While there have been routine issues during this Election Day, including malfunctioning machines at polling sites and the spreading of misinformation to confuse voters, fixes like more counties having contingency plans in the event of technical troubles seem to be working.

"At this point, this just looks like any other Election Day, and even just another Tuesday," a senior official with the Department of Homeland Security's Cybersecurity and Infrastructure Security Agency told reporters.

In the swing state of Pennsylvania, the nonpartisan Pennsylvania Election Protection Coalition said volunteers were documenting any potential threats toward voters at the polls, but "there have been no reports of intimidation."

"So far, we've seen mostly the typical minor problems that we see on every Election Day," Sara Mullen, advocacy and policy director for the ACLU of Pennsylvania, said in a statement.

Read more here.

764d ago / 8:45 PM UTC

Here are some key counties to watch tonight

Election observers are paying attention to the same set of critical states — Pennsylvania, Florida, Michigan, Arizona, etc. Within those, there are a handful of important counties to watch.

Erie County, Pennsylvania

This Northwest Pennsylvania county on the shores of Lake Erie is the quintessential Obama-to-Trump county; Obama won here in 2012 by nearly 20,000 votes, while Trump had a 2,000-vote lead here in 2016. Located in the middle of Cleveland, Buffalo and Pittsburgh, Erie got more attention from Democrats in the 2020 cycle, and they hope to flip it back after an encouraging Senate result 2018.

Luzerne County, Pennsylvania

This county, which borders Biden's former hometown of Scranton, marked another big flip from Obama to Trump in 2016. It went from one Obama won by 6,000 votes in 2012 to a more than 26,000 vote Trump victory that year, when the state as a whole was decided by fewer than 50,000 votes.

The county was also a focal point of Trump's efforts to cast doubt on the legitimacy of the mail-in vote.

Pinellas County, Florida

Home to St. Petersburg, Pinellas County marked a major flip from Obama to Trump in Florida. A return to Biden could signal a promising development for the campaign in the Sunshine State, while if Trump can maintain his margin here, it could bode well for him. In 2012, Obama won this county by more than 25,000 votes. Last cycle, Trump won by about 6,000.

Wayne County, Michigan and Milwaukee County, Wisconsin

In these counties, it all comes down to turnout. Trump won Wisconsin and Michigan by razor-thin margins in 2016, and he was boosted in part by a much lower than expected turnout in these counties, home to Detroit and Milwaukee.

In 2012, Obama won more than 595,000 votes in Wayne County and about 328,000 in Milwaukee County, topping Romney by more than 380,000 and 170,000 in each, respectively. In 2016, Clinton won just about 520,000 votes in Wayne County and 288,000 in Milwaukee County, topping Trump by 290,000 and 160,000 respectively. Boosting turnout to Obama-levels would have netted Clinton victory in both states.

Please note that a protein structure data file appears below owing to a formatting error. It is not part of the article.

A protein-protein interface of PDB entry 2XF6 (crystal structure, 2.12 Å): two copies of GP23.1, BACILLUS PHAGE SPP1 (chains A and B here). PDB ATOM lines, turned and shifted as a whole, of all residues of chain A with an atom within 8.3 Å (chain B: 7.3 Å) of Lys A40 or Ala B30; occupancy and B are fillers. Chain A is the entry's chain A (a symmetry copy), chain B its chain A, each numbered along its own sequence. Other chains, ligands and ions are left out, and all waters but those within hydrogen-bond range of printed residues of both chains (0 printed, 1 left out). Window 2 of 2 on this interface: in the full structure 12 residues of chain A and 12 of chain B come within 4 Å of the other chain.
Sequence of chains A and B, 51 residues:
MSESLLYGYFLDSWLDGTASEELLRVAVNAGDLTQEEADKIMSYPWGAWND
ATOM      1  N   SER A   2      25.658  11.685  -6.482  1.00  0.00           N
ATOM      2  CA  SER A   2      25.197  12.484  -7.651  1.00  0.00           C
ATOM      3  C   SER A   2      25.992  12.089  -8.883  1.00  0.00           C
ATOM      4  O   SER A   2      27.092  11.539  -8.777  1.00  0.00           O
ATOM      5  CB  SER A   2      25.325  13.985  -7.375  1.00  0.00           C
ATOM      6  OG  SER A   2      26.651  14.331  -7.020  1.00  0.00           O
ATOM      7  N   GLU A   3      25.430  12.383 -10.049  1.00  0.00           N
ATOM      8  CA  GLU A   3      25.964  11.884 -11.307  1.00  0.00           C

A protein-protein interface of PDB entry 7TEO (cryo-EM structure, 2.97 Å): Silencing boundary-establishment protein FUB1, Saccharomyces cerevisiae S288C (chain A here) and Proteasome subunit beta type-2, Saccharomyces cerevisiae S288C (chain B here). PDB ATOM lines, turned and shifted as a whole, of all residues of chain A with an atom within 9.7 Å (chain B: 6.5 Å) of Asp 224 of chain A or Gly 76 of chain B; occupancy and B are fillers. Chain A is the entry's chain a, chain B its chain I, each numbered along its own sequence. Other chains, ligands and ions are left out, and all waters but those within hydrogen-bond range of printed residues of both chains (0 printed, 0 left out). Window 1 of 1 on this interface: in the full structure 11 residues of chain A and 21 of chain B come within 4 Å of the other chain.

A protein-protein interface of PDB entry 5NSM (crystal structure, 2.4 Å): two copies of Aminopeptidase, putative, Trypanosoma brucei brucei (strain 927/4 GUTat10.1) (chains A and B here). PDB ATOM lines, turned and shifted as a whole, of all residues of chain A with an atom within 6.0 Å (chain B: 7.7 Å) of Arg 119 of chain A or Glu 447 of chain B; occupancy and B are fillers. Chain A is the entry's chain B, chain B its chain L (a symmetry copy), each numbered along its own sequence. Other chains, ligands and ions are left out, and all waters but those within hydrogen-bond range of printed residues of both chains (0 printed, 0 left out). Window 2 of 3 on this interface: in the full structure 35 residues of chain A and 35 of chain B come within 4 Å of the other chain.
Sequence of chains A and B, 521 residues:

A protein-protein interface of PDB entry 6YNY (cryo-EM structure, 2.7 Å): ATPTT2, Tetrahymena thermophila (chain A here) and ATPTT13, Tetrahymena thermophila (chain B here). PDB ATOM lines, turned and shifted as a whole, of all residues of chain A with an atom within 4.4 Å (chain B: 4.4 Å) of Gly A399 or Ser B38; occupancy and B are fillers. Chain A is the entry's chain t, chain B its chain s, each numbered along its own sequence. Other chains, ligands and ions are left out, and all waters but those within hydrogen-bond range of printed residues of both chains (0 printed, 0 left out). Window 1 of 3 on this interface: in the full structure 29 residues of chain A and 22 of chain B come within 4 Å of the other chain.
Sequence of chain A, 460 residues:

764d ago / 8:40 PM UTC

Candidates and milk, anyone?

Image:
Presidential candidate cookies at Oakmont Bakery in Oakmont, Pa. on Election Day. The bakery has been printing candidates' faces on cookies for the past four elections. It has stopped keeping count of who's leading the cookie poll this year after divisiveness in the community and on social media. Michael Swensen / for NBC News
764d ago / 8:20 PM UTC

Harris supporters held Hindu ceremony for good luck in her ancestral village in India

CHENNAI/NEW DELHI — Supporters of U.S. vice presidential candidate Kamala Harris held prayers near her ancestral village in India ahead of Tuesday's U.S. election, while a Hindu fringe group sought divine blessings for her rival Donald Trump.

The southern Indian region where Harris' maternal grandfather was born is rooting for the Democratic Party to win because of the family connection.

Meanwhile, a group that claims to have the support of 5 million Hindus says it wants Trump to be re-elected in order to keep India's main rivals - Pakistan and China - in check.

Hours ahead of the U.S. presidential election, people living in and around Thulasendrapuram, the village of Harris' grandfather, gathered at a temple for special prayers.

One local politician conducted an "abhishekam", a practice that involves pouring milk over a Hindu idol while religious verses are recited, in the presence of about 20 villagers, said R. Manikandan, a shopkeeper near the temple.

Read more.

764d ago / 8:17 PM UTC

Unable to vote early without an excuse, Mississippi voters show up in-person